By: Brian Maher, Vice President, Career Services
I am a huge fan of making to do lists. Without lists I am lost.
The advent of the technology age has made lists almost a lost art. For example I have always been a fan of writing my list down on paper and crossing each item off as I complete them, but as my job responsibilities have changed and technology has changed I have had to adapt as well. I now travel with only an iPhone in many cases and so I have had to stop writing my lists down and instead input them into my iPhone. I am less than happy about that.
As we grow busier and busier between work, family, and life in general, it becomes more and more difficult to keep track of all that we do or need to do. Lists provide us with a road map of reminders of our tasks and priorities. They also provide us with a great sense of accomplishment when we can either cross an item off or delete an item from our list of tasks.
Lists are not intended to include long-term strategic goals or plans. I never use my lists that way. My list is comprised of action items I need to complete. A reminder to email a certain document to someone or to sign a contract. I keep them simple. An item that has been on your list of tasks for too long can become depressing, which defeats the purpose of the list, which is to get things done and to feel better that you have accomplished so much.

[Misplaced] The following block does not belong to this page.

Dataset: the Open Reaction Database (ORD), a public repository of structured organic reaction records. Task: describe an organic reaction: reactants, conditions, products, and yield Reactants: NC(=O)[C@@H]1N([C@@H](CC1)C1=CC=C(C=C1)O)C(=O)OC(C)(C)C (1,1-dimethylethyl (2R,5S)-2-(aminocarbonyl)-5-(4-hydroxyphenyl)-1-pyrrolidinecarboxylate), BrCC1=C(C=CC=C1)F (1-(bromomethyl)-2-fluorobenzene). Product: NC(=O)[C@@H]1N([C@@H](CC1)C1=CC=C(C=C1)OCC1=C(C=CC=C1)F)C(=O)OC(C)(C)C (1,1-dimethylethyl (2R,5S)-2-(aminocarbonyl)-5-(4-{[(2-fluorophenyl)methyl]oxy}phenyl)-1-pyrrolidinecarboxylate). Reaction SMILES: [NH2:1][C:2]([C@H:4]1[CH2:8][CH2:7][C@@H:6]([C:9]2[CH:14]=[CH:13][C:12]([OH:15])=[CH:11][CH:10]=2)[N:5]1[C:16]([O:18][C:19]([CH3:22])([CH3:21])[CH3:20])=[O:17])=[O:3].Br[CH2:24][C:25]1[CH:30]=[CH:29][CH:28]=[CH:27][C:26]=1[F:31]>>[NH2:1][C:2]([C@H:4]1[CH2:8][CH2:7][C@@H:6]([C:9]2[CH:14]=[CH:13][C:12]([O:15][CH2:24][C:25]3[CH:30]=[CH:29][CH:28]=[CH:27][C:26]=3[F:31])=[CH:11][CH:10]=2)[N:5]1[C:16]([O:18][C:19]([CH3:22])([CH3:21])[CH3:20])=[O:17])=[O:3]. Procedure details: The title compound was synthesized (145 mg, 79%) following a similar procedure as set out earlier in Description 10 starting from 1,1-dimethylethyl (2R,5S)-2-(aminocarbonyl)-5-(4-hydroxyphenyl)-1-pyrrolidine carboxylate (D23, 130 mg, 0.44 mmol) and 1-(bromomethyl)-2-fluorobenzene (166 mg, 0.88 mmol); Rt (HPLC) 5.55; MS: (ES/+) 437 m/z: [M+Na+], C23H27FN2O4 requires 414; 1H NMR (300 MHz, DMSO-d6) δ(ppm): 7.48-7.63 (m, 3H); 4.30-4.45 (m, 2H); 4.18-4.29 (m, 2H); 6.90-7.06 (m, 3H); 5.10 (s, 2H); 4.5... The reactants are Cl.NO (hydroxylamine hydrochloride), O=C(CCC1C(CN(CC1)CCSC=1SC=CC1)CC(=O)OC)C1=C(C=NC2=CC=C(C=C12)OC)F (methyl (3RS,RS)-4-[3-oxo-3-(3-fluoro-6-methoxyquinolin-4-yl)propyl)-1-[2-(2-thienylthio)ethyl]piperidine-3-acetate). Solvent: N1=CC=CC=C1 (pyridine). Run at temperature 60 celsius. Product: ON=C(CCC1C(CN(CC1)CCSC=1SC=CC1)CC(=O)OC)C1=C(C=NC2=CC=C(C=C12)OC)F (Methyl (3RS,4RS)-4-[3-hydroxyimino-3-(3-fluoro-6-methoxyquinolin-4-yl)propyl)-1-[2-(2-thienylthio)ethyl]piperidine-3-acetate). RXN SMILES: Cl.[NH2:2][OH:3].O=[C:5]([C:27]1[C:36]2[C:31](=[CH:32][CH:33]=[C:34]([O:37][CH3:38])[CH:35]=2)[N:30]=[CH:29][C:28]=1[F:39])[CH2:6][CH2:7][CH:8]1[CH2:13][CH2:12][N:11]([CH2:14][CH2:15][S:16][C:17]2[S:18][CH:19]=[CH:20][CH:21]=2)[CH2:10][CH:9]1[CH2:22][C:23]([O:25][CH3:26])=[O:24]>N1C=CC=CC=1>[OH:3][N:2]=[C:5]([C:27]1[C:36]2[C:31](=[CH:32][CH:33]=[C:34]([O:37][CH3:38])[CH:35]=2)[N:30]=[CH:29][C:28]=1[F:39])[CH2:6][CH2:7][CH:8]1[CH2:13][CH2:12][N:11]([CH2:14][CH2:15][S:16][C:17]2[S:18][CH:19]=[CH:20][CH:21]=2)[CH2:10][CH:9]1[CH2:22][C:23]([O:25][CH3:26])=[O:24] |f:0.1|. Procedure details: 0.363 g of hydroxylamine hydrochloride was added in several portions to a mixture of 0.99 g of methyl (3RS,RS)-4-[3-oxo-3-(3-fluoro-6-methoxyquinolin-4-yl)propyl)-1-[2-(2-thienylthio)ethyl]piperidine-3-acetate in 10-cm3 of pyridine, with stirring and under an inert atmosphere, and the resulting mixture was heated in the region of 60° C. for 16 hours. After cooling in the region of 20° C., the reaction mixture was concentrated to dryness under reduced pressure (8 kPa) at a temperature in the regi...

I maintain two lists. A work list and a personal list of tasks. I make them specific and do not include items that are weekly, monthly, quarterly, or annual in nature. For example: “take out the garbage”. Not a good item to have on your list because it will never come off because you must always take out the garbage. “Paint the deck “is a good one or “get quotes for driveway paving”. We like to think we’ll remember to do these things, but the truth is we won’t. We’re too busy.
Now, if any of you out there have some better suggestions than my Notes feature on my iPhone I’m all ears because I really don’t like using Notes.